The view that artists should just shut up, forget about current affairs and get on with their little games would not have made much sense to Milton, who wrote a sonnet about the massacre of almost 2,000 Vaudois in Piedmont almost before their blood had drained into the soil, or to Shelley, who put the Peterloo massacre into verses as soon as the news reached him in Italy. Steeped in an awareness of the classical doctrine that the role of art was not simply to delight and move but to instruct, they were not so troubled as writers of our own day about what practical good their words might do.
Our climate is more guilt-ridden, which means that we tend to be most easy with those works which, echoing Whitman, can legitimately say: 'I am the man (or woman), I suffered, I was there': the novels of Primo Levi, the poetry of Paul Celan, the music of Terezein, or (a rather less drastic instance) Messiaen's Quartet for the End of Time, which was written and first performed in a German POW camp. The most highly regarded artistic responses to the Nazi genocide by those who were not themselves among its victims have often taken up a dual theme: the unimaginable scale of the cruelty, the difficulty of decent speech on the part of those who went unscathed. The poems of Geoffrey Hill - 'September Song' from King Log, for example - have been justly valued for their extraordinary tact in this regard.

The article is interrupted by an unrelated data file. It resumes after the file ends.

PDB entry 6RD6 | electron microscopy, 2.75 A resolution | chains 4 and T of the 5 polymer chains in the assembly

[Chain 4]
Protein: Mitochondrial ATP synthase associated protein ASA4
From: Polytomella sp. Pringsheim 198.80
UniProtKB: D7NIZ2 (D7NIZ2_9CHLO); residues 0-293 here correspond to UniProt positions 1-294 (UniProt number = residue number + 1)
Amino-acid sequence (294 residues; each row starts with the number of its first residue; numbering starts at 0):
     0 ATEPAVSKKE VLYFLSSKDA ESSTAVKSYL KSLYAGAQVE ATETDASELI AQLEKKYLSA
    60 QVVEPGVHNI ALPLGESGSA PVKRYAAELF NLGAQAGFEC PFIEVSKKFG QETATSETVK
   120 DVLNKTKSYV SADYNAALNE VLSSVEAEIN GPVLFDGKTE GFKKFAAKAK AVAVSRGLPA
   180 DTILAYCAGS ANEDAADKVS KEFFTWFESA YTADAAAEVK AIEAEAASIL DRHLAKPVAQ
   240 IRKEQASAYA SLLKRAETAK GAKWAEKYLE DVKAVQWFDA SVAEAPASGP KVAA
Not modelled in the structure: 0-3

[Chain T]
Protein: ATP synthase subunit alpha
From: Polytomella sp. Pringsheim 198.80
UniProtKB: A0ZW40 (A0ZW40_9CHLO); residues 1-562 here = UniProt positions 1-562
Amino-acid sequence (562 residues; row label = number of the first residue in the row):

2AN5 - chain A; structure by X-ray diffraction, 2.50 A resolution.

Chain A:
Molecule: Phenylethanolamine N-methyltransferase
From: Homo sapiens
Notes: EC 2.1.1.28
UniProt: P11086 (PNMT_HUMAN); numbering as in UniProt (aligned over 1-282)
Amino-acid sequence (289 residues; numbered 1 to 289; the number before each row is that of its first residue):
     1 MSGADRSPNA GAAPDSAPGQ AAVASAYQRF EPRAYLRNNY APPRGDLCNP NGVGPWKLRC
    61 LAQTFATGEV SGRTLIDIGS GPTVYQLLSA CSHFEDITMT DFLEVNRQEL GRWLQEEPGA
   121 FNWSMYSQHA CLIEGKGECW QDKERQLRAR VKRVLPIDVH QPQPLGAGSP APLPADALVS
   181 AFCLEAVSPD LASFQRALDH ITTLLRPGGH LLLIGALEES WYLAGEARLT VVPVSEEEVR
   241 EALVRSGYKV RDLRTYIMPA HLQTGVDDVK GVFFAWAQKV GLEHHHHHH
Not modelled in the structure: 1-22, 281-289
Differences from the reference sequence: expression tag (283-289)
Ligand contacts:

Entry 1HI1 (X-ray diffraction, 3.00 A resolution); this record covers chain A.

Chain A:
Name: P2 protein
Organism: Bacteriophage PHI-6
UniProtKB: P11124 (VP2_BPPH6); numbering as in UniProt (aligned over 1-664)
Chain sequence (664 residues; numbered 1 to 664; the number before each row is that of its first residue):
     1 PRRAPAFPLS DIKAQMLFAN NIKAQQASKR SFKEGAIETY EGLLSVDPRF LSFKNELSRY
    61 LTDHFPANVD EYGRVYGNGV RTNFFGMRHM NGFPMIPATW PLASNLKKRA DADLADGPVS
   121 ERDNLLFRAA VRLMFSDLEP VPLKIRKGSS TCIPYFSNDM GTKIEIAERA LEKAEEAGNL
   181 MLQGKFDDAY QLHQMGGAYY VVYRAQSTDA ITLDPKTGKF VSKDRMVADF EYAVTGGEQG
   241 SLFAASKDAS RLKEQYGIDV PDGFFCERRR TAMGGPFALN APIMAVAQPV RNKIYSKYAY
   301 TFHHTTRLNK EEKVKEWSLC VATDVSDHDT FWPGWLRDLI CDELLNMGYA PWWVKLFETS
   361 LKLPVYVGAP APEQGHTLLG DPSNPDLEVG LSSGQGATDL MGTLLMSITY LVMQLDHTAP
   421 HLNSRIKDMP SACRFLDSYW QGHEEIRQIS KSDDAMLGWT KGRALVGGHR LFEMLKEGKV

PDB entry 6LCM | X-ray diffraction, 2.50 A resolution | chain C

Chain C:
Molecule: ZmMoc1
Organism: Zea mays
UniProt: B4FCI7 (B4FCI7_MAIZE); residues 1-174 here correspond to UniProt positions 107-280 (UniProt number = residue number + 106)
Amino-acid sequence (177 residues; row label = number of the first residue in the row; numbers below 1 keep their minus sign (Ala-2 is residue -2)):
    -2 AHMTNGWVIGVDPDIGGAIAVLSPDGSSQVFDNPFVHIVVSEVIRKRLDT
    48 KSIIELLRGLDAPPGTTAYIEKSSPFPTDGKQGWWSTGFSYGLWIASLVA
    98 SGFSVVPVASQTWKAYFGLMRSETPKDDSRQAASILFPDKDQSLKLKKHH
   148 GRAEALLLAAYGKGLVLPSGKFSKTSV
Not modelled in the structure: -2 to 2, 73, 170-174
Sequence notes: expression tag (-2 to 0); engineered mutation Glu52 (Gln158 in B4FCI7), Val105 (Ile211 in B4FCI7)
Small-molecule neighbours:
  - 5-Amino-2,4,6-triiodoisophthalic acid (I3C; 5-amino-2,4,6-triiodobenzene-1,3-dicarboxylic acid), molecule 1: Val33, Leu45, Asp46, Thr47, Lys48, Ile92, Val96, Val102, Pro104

Poetry may indeed, as Auden insisted, make nothing happen, but on balance it seems better that artists should take seriously their traditional function of bearing witness. The result may be a great deal of offensive, self-important kitsch, but the alternative is a cynicism too corrosive for anyone's good. Besides, we live in a century so uncertain that even artists in cosy circumstances may unexpectedly find themselves in the place of those whose sufferings they have previously imagined.
In 1937, the Hungarian poet Miklos Radnoti was contemplating Shanghai and Guernica from a safe distance: 'People are murdered all the time, / Somewhere - be it in the laps / Of dozy valleys, or on watchful peaks / That peer; so what a cold comfort / To say, 'Ah, but it's so far off]' ' (English translation by Clive Wilmer and George Gomori, from Forced March). Seven years later, on 31 October 1944, Radnoti scribbled his last poem 'Postcards', into a notebook while on a forced march from Serbia to Germany. Nine days after that, he was shot dead.
'Another Country' begins tonight on BBC 2 at 7.50pm